When we meet Harry, he has already been, in essence, demoted by being kicked off of the elite Robbery/Homicide squad and stuck in Homicide in the Hollywood division. But Harry is a pure detective, and will work every case with the same single-minded tenacity that gets results while alienating him from his fellows and irritating his bosses.
A throw-away death of a junkie found in a drainage pipe would have gone unnoticed if anyone but Harry Bosch had caught the call. But Bosch, while having a lousy personal life IS a superb detective, and he sees what many would miss. Not only that, but the victim is someone from Harry's past which further prompts him to look deeper. Harry's investigation causes him to cross paths with the FBI and his conflicts become even more personal when he becomes romantically involved with a female FBI agent.
The story unfolds with many surprises and the meticulous detail that we will come to expect from Connelly in the series. First rate all the way. A great beginning.
Posted by Anonymous on 1/20/2001
Every now and then you read a book that announces the presence of an excellent new writer. These are great discoveries that are to be savoured: I get a shiver and my heart races with excitement each time it happens. The book cries out to be read slowly and enjoyed, but you just want to rip through it to see how it ends. Then you read the book again and again, just for the sheer enjoyment. "The Hunt for Red October" was one such book; "The Eye of the World" another. "The Black Echo" is a third. Michael Connelly's debut effort has to be one of the very best books I have ever read, and certainly one of the best detective fiction books out there.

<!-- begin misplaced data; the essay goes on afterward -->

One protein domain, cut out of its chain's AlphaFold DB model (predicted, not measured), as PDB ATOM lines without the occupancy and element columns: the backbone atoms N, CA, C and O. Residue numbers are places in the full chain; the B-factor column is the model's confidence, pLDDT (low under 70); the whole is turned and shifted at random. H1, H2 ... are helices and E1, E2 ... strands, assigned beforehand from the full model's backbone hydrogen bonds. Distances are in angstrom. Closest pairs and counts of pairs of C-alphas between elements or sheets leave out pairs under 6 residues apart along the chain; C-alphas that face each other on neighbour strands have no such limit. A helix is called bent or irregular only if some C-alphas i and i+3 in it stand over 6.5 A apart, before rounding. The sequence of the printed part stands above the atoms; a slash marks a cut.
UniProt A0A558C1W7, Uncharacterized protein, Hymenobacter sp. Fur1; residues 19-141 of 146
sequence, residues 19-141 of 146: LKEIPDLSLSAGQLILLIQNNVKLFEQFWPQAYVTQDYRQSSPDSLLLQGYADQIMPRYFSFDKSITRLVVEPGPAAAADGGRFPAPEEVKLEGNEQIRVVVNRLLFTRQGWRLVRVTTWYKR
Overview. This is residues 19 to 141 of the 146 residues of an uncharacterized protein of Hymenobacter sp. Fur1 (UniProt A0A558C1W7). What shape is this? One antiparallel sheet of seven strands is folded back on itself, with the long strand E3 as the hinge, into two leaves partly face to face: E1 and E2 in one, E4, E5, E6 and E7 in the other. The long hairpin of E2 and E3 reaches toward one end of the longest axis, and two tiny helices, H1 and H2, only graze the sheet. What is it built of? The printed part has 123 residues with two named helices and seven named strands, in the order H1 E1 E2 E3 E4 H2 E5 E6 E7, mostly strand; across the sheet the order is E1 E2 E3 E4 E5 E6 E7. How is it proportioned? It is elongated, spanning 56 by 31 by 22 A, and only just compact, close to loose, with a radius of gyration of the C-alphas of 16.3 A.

Connelly has an excellent eye for describing real life: his scenes are gritty and intoxicatingly detailed and his ear for dialogue is superb. His characters are memorable; writing with the benefit of hindsight, the Harry Bosch series has proved to be a modern classic. The old adage is "write what you know about". Connelly knows crime (he was a newspaper crime reporter) and he knows LA; like the back of his hand. I recommend this book to anyone who enjoys a good story. Stick through his next, "The Black Ice", which is very good but not as good as this, and then move into "Concrete Blonde" and "The Last Coyote", which are also superb.
Posted by Mark Wylie on 12/7/1999
This was Michael Connelly's first novel (of 6 to date) featuring LAPD detective Hieronymous "Harry" Bosch. Matters begin innocuously enough when Bosch discovers that a dead body found in a drainage pipe is a one-time Vietnam comrade of his named William Meadows. It appears to be a simple drug overdose, but Bosch suspects foul play, and when he determines he is right, he is plunged into an investigation that develops into far more than a single murder case.
The "iceberg" plot where a complex scheme is only gradually exposed is a crime fiction standard. Connelly is, even in his first novel, a master at this type of plot-line. His characters are three-dimensional and interesting, especially Bosch and his uneasy ally, FBI agent Eleanor Wish. Best of all, Connelly knows his territory--a former Los Angeles Times reporter, he knows LA and the LAPD (I suspect he still has sources in the department). The Black Echo is a superb novel.